The crowd at Westminster Abbey defended their spots along the sidewalk and atop concrete walls with ferocity, but otherwise formed a warm and united impromptu community.
People gathered on Monday morning at the monument gifted to the city of Atlanta by the former Prince of Wales, now King Charles III, to see a broadcast of Queen Elizabeth II's funeral.
Monday on Political Rewind: In a flyer for a now-canceled anti-Abrams protest, the Forsyth County GOP warn that Democrats were "crossing over our county border." Some say the move was a reminder of the county's racist history. Plus, Walker paints himself as an underdog ahead of the debate with Warnock.
Tributes were paid. But for many of the queen's former colonial subjects, her life and death are a reminder of a painful history of exploitation and racism. Others just didn't give it much thought.
In Peckham, about a 30-minute drive from the center of London, many people were going about their weekend as usual. While they're sad about the queen's death, they see it as an opportunity for reform.
Dozens of groups had set up tents, sleeping bags, folding chairs and pizza box towers along the blocked-off street where Queen Elizabeth II's casket will travel for the funeral procession.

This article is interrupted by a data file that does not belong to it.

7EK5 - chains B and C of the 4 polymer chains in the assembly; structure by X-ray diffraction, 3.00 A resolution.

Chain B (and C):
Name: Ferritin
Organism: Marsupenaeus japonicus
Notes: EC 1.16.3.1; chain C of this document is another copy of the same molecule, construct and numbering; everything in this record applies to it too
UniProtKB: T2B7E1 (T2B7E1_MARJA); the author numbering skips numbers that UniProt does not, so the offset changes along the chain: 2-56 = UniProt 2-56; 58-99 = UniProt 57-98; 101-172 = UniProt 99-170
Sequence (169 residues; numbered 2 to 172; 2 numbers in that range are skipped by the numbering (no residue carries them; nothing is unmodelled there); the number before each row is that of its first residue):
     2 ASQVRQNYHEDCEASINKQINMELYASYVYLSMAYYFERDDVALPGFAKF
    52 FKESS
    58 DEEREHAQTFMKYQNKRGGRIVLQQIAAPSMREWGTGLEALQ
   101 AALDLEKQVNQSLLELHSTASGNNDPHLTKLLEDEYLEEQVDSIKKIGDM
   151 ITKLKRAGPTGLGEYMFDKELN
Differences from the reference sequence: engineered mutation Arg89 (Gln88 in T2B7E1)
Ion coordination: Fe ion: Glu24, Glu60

Gift shops in London are selling souvenirs marking the queen's death, everything from shirts, mugs, posters and more with messages like "Gone but not forgotten" and "Forever in our hearts."
World leaders and members of the public, including national health workers, are invited to pay tribute to the United Kingdom's longest-reigning monarch.
Thousands of people have been lining up in London to see Queen Elizabeth II lying in state. They say the 10+ hour wait is worth it to thank the queen for her service — and can even be pretty fun.
GPB will bring live special coverage on Monday, Sept. 19 starting at 5:51 AM EST on radio and 3:00 AM EST on television.
Citizens from across the U.K. have traveled to London ahead of Elizabeth's state funeral on Monday to pay their respects in person to Britain's longest-serving monarch.
Within seconds of the news of Queen Elizabeth II's death, an army of Wikipedia editors rushed to update her page on the site. It was chaos.
Her coffin left Buckingham Palace for the last time Wednesday, borne on a horse-drawn carriage and saluted by cannons and the tolling of Big Ben, in a solemn procession to Westminster Hall.
With world leaders and dignitaries flying in from all over the world, this is how authorities in London are planning to keep everyone safe.
Friday on Political Rewind: In eight weeks, Georgians will cast their votes in the midterms. Our panel checks in on down-ballot races. Plus, former ambassador and South Carolina Gov. Nikki Haley arrived to campaign for Kemp and Walker. Meanwhile, Warnock's new ad focuses on Walker's hesitancy to debate.